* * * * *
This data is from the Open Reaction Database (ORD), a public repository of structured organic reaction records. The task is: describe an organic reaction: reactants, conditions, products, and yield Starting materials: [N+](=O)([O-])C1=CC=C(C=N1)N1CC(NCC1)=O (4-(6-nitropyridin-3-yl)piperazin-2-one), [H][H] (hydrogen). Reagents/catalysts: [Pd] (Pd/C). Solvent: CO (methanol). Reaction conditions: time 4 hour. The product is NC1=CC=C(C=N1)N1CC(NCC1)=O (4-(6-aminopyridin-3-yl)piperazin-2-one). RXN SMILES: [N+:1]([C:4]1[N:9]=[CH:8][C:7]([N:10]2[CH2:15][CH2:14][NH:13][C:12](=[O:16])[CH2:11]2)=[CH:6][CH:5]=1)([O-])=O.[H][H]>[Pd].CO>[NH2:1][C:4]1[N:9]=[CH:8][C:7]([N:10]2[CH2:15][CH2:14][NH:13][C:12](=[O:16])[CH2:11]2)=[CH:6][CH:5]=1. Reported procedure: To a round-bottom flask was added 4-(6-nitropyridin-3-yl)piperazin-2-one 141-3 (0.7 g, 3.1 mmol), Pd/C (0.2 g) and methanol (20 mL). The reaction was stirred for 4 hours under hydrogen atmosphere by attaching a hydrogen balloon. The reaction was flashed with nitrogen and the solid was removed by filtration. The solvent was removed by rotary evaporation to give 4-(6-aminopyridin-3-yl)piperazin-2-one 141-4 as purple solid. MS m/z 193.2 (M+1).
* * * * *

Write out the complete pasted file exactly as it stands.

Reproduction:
This data is from the Open Reaction Database (ORD), a public repository of structured organic reaction records. The task is: describe an organic reaction: reactants, conditions, products, and yield Starting materials: [N+](=O)([O-])C1=CC=C(C=N1)N1CC(NCC1)=O (4-(6-nitropyridin-3-yl)piperazin-2-one), [H][H] (hydrogen). Reagents/catalysts: [Pd] (Pd/C). Solvent: CO (methanol). Reaction conditions: time 4 hour. The product is NC1=CC=C(C=N1)N1CC(NCC1)=O (4-(6-aminopyridin-3-yl)piperazin-2-one). RXN SMILES: [N+:1]([C:4]1[N:9]=[CH:8][C:7]([N:10]2[CH2:15][CH2:14][NH:13][C:12](=[O:16])[CH2:11]2)=[CH:6][CH:5]=1)([O-])=O.[H][H]>[Pd].CO>[NH2:1][C:4]1[N:9]=[CH:8][C:7]([N:10]2[CH2:15][CH2:14][NH:13][C:12](=[O:16])[CH2:11]2)=[CH:6][CH:5]=1. Reported procedure: To a round-bottom flask was added 4-(6-nitropyridin-3-yl)piperazin-2-one 141-3 (0.7 g, 3.1 mmol), Pd/C (0.2 g) and methanol (20 mL). The reaction was stirred for 4 hours under hydrogen atmosphere by attaching a hydrogen balloon. The reaction was flashed with nitrogen and the solid was removed by filtration. The solvent was removed by rotary evaporation to give 4-(6-aminopyridin-3-yl)piperazin-2-one 141-4 as purple solid. MS m/z 193.2 (M+1).